“I will not pass by” I will not spare them (as in Exodus).

7:10-17 gives us a break from the judgment visions. Amaziah, which is the head priest in the center of worship for the kingdom sends word to the king about Amos and his prophecies. Amaziah then accuses Amos of basically being in it for the money. ‘Eat your bread’ meaning make money or get money for food.

Amos response, saying he was not a professional prophet and worked as a cattle breeder and an attendant to trees before God called him. Then he responds with a prophecy of what will happen is Amaziah in the coming judgment. It is mostly tied to separation and loss of land in the exile. His wife will be forced to support herself in the city, his children will die, his land will be given to others, we will be sent off and die in a foreign land.

Commentary Sources:
Amos, Obadiah, Jonah: An Exegetical and Theological Exposition of Holy Scripture (The New American Commentary)
Joel and Amos (Tyndale Old Testament Commentaries)
Hosea-Jonah, Volume 31 (Word Biblical Commentary)

The Recent Police Shootings

UPDATE – My editor has suggested that I revise some of the language regarding the police, especially in light of last night’s events. The concern being that it may come off as overly biased towards cops. However, I have decided to leave it unchanged. The post isn’t about police. I’m trying to explain my experiences, and these were the thoughts we had. It sets up how we interacted with and thought about cops. The main point is that my views, due to my life, are vastly different than those experienced by others (see linked article at end).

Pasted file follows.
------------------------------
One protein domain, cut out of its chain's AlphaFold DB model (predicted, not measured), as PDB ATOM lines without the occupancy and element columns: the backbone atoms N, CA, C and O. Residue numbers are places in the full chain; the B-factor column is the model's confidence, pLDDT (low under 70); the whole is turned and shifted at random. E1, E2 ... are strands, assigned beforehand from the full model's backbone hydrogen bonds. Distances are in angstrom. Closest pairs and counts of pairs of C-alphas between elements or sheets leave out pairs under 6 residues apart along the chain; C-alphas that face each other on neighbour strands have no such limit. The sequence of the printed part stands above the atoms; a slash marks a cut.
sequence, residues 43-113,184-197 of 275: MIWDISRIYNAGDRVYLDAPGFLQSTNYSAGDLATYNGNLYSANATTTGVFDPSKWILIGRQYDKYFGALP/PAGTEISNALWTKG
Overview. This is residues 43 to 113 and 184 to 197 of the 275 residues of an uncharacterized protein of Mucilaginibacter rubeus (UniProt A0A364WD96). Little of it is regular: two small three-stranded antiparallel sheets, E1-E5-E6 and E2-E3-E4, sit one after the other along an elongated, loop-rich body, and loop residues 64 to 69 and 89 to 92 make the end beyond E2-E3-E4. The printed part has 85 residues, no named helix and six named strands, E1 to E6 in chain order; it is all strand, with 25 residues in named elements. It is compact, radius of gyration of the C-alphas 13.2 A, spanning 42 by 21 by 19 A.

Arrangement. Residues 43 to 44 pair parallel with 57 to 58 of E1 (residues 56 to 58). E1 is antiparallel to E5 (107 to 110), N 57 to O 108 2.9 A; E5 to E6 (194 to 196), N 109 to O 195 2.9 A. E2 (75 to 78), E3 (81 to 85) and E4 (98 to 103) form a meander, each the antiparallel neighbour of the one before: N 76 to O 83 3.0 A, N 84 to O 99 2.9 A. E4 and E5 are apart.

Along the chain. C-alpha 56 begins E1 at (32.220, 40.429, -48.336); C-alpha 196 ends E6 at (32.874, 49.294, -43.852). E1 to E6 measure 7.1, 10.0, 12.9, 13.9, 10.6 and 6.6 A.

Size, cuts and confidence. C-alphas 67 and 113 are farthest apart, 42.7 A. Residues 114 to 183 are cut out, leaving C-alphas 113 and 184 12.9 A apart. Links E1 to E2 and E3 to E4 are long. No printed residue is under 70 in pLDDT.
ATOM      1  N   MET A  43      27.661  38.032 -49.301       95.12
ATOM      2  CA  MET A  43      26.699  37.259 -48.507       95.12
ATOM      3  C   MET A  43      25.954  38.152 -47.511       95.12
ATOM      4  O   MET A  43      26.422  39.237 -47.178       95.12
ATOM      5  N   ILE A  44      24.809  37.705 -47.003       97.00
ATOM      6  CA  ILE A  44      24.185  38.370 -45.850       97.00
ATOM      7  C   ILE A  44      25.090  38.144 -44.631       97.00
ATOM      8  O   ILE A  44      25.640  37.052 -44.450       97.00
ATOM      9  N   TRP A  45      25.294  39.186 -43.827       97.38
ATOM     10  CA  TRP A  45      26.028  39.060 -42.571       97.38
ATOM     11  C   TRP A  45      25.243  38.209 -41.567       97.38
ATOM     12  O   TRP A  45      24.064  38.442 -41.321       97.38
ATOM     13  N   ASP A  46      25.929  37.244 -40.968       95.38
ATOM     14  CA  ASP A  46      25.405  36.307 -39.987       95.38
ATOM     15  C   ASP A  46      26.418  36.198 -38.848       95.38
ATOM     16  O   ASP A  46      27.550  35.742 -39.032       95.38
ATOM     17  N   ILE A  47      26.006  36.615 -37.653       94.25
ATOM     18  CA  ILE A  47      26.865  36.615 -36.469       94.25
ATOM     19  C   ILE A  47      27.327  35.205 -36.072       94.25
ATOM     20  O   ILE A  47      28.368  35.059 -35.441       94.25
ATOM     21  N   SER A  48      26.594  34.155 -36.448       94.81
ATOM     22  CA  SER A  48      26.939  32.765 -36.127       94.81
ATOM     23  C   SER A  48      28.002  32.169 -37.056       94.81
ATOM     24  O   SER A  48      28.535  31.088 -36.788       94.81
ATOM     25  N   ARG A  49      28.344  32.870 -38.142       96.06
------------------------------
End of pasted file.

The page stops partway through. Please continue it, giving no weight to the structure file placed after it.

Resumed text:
Very little, if anything, about last night’s actions are good. They are clearly bad for the cause and were acts of hate. This is not how we change to world for the better. Paul tells us in Romans the way we need to follow – Be not overcome by evil, but overcome evil with good. Also, go read Russell Moore’s latest on how preachers can react.

***

I’m not even really sure how to write what I want to say. There are so many odd reactions to the recent shootings of black men by the police, Philando Castile and Alton Sterling, that it is tough to know where to start. No surprise that race would be an issue, though it is disappointing that it is also turned into a political issue, almost of as one side supports police shootings. Worst of all is the reaction I hear from fellow Christians. It especially bothers me when they are the supposedly libertarian/limited-government types whom should be suspicious of the government. From the Christian side (though, it’s not just Christians), I tend to hear one of two things – that they shouldn’t have been doing anything wrong to be stopped by the police or that ‘all lives matter.’

Philando was stopped for a broken tail light. Think about that. We are saying that the loss of his life is his fault. That a minor traffic infraction is punishable by death. I don’t care if they found 10 kilos of blow in his trunk, that’s not a reason to kill someone. Mrs. MMT drives a baby blue Mazda 3. She had a tail light out for a bit once, but she didn’t get pulled over. Let’s not pretend that was really the only reason he was pulled over. Continue reading